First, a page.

Got it. And going back to the topic about submarket performance, I know you mentioned some locations that had to say -- kind of the governmental orders that restricted rent growth, having a different impact on these markets. But how much of the performance difference between submarket is being driven by simply kind of population migration? And do those markets that saw an influx in population, do they just have a longer tail than the New Yorks or San Franciscos?

Joseph Daniel Margolis -- Chief Executive Officer & Director

Yes. It's really hard for us to divide performance, to disaggregate performance between population movement and stay-at-home orders and new -- effective new supply. It's really hard to figure out how much each of those variables and many, many other variables contribute to the performance of different markets.

Ki Bin Kim -- Truist Securities, Inc. -- Analyst

Okay. Got it. And if I could squeeze in a quick third one. You're talking about the payroll increases that we should expect going forward, like what kind of magnitude were you thinking?

Joseph Daniel Margolis -- Chief Executive Officer & Director

So I would say greater than inflation. I don't want to give you a specific number because that's the rate Scott will then ask for.

Ki Bin Kim -- Truist Securities, Inc. -- Analyst

Ok thank you.

Joseph Daniel Margolis -- Chief Executive Officer & Director

I wanna give you a specific number cause thats the [Indecipherable]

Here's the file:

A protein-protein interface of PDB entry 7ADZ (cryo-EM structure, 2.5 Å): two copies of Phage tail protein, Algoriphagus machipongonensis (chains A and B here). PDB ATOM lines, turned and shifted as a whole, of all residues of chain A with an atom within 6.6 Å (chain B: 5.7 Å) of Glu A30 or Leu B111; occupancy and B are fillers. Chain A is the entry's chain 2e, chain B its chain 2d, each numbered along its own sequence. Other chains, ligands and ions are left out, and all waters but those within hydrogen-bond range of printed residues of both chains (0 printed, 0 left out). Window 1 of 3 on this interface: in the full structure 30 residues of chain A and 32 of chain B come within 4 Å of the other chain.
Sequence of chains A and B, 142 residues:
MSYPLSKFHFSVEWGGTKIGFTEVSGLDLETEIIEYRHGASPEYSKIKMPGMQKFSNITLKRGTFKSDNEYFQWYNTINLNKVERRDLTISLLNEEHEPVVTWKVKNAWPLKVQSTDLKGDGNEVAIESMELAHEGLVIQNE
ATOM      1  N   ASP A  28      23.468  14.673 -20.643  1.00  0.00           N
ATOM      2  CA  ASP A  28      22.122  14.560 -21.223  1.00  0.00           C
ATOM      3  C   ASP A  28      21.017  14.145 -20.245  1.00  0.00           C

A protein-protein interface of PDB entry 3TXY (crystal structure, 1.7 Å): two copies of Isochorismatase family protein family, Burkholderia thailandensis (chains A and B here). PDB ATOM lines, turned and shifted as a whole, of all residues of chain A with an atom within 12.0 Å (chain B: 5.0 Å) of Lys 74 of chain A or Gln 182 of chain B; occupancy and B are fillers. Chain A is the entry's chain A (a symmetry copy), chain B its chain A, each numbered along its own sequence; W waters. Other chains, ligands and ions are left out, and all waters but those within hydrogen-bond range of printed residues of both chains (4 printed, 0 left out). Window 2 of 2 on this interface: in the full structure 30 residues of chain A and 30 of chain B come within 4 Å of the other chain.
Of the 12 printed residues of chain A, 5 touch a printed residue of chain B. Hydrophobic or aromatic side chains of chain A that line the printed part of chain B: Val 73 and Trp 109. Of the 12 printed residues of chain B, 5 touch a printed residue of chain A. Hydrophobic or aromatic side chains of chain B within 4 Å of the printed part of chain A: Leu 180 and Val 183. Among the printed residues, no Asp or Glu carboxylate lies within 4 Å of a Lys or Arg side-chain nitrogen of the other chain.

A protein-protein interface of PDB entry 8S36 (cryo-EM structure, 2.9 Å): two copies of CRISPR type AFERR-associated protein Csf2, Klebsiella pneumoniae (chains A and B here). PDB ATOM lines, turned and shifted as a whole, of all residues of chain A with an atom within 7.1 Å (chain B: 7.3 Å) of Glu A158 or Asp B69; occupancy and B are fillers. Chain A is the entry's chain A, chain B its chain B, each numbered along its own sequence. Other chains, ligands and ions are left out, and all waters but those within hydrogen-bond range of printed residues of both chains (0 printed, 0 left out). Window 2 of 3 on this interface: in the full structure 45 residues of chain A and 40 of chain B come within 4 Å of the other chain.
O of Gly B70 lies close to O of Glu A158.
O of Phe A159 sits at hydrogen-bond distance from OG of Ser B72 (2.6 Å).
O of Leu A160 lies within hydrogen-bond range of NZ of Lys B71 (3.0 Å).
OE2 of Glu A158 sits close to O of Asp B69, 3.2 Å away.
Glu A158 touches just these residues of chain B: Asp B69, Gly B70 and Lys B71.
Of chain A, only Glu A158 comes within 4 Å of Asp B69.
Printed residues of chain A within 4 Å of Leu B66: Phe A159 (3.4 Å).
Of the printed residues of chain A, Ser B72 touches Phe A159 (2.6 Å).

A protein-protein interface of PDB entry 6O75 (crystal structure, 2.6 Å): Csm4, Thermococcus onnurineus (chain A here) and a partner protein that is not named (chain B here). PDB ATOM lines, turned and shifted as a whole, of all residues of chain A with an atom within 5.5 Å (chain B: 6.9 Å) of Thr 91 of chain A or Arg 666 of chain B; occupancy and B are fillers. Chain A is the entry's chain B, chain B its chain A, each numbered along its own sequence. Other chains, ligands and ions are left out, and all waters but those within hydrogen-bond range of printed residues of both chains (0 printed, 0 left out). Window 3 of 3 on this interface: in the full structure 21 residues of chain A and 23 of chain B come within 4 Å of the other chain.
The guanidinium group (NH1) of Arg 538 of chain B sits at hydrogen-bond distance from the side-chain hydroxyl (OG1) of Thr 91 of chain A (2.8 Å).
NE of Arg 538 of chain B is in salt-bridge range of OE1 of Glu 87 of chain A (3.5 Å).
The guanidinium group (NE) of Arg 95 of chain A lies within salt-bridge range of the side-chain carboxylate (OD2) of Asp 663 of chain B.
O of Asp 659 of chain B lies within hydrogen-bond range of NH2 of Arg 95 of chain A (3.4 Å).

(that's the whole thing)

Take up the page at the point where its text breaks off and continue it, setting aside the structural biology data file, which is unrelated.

Operator

Your next question is from Elvis Rodriguez of Bank of America. Your line is open.

Elvis Rodriguez -- BofA Securities -- Analyst

Hi and thankyou for taking the questions. Congratulations on the quarter. What's your update on the supply outlook in your markets through 2022 now that we're an extra quarter from your last update?

Joseph Daniel Margolis -- Chief Executive Officer & Director

So our projections for 2021 from our last update is actually slightly higher. I think the last quarter, we said 3-year rolling, '19 to '21, was about 70% of our same-store pool is going to be affected -- or our stores. And that's up to about 73%. So a little bit of an increase. 2022, we see a larger decline. 3-year rolling, '20, '21 and '22, we think about 64.5% of our stores are going to be affected. And we'll continue to gather that data and get better. But we do see moderation in 2022. My concern is, given the great, great performance of the sector, the amount of capital that wants exposure to storage, low interest rate that we are going to get ourselves back into a development cycle and the line will start to go in the other direction maybe in 2023 and beyond. Now that's not all bad, right? Development creates bridge loan and management and acquisition and development, participation opportunities for us. But it's also a challenge for the stores that have new supply coming in their trade area, and we'll manage through that just like we managed through the last cycle.

Elvis Rodriguez -- BofA Securities -- Analyst

Great. And then just a follow-up question on the bond deals. So you got better pricing in longer term this time around, but your leverage is also lower quarter-over-quarter. How are you thinking about funding your business going forward? You didn't issue any equity in the quarter. So just curious on how you think about using those levers, specifically since you started using the bond market this year.